An Essay on the Inequality of the Human Races
Essai sur l'inégalité des races humaines (Essay on the Inequality of the Human Races, 1853–1855) by Joseph Arthur, Comte de Gobineau, was intended to awaken people to the differences between human races. It is today considered one of the earliest examples of scientific racism.
Expanding upon Boulainvilliers' use of ethnography to defend the Ancien Régime against the claims of the Third Estate, Gobineau aimed for an explanatory system universal in scope: namely, that race is the primary force determining world events. Using scientific disciplines as varied as linguistics and anthropology, Gobineau divides the human species into three major groupings, white, yellow and black, claiming to demonstrate that "history springs only from contact with the white races." Among the white races, he distinguishes the Aryan race as the pinnacle of human development, comprising the basis of all European aristocracies. However, inevitable miscegenation led to the 'downfall of civilizations'.
Gobineau was a Legitimist who despaired at France's decline into republicanism and centralization. The book was written after the 1848 revolution when Gobineau began studying the works of Xavier Bichat and Johann Blumenbach.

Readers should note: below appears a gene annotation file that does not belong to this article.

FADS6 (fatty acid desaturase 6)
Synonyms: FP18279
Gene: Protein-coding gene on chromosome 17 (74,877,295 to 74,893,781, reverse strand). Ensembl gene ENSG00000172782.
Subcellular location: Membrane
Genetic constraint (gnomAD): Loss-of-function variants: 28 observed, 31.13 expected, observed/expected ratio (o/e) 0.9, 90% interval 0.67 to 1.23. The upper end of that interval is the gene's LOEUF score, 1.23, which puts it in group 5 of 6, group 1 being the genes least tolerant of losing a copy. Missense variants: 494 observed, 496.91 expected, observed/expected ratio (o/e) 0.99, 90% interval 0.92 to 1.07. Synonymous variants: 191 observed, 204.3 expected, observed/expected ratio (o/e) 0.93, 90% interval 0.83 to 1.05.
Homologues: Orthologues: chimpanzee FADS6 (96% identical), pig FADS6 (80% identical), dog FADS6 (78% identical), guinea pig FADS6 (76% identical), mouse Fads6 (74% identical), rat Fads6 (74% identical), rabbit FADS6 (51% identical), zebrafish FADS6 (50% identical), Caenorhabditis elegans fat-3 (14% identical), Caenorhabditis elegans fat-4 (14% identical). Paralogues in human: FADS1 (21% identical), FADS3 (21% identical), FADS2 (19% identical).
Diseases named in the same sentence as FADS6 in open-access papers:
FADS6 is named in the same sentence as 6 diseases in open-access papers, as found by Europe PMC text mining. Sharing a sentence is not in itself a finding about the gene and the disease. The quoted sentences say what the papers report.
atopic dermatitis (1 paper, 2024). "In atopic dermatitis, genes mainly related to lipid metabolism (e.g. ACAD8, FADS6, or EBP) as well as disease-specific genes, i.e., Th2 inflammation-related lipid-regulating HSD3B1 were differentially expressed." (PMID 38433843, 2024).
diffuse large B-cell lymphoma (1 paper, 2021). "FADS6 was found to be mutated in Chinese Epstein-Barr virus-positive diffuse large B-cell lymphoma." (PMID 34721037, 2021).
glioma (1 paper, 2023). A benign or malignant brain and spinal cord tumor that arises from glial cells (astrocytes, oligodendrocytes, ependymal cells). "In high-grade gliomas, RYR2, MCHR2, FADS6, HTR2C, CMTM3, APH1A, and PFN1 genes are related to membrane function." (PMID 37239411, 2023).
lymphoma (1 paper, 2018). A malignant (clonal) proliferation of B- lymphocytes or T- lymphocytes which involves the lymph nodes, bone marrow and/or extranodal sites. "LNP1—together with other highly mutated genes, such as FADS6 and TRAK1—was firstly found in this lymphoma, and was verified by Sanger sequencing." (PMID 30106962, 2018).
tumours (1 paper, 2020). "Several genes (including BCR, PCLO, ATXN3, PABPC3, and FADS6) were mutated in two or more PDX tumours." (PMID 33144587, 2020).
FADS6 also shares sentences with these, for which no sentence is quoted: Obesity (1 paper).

The book was dedicated to King George V of Hanover (1851–66), the last king of Hanover. In the dedication, Gobineau writes that he presents to His Majesty the fruits of his speculations and studies into the hidden causes of the "revolutions, bloody wars, and lawlessness" ("révolutions, guerres sanglantes, renversements de lois") of the age.
In a letter to Count Anton von Prokesch-Osten in 1856 he describes the book as based upon "a hatred for democracy and its weapon, the Revolution, which I satisfied by showing, in a variety of ways, where revolution and democracy come from and where they are going."
Gobineau and the Bible
In Vol I, chapter 11, "Les différences ethniques sont permanentes" ("The ethnic differences are permanent"), Gobineau writes that "Adam is the originator of our white species" ("Adam soit l'auteur de notre espèce blanche"), and creatures not part of the white race are not part of that species.
By this Gobineau refers to his division of humans into three main races: white, black, and yellow. The biblical division into Hamites, Semites, and Japhetites is for Gobineau a division within the white race. In general, Gobineau considers the Bible to be a reliable source of actual history, and he was not a supporter of the idea of polygenesis.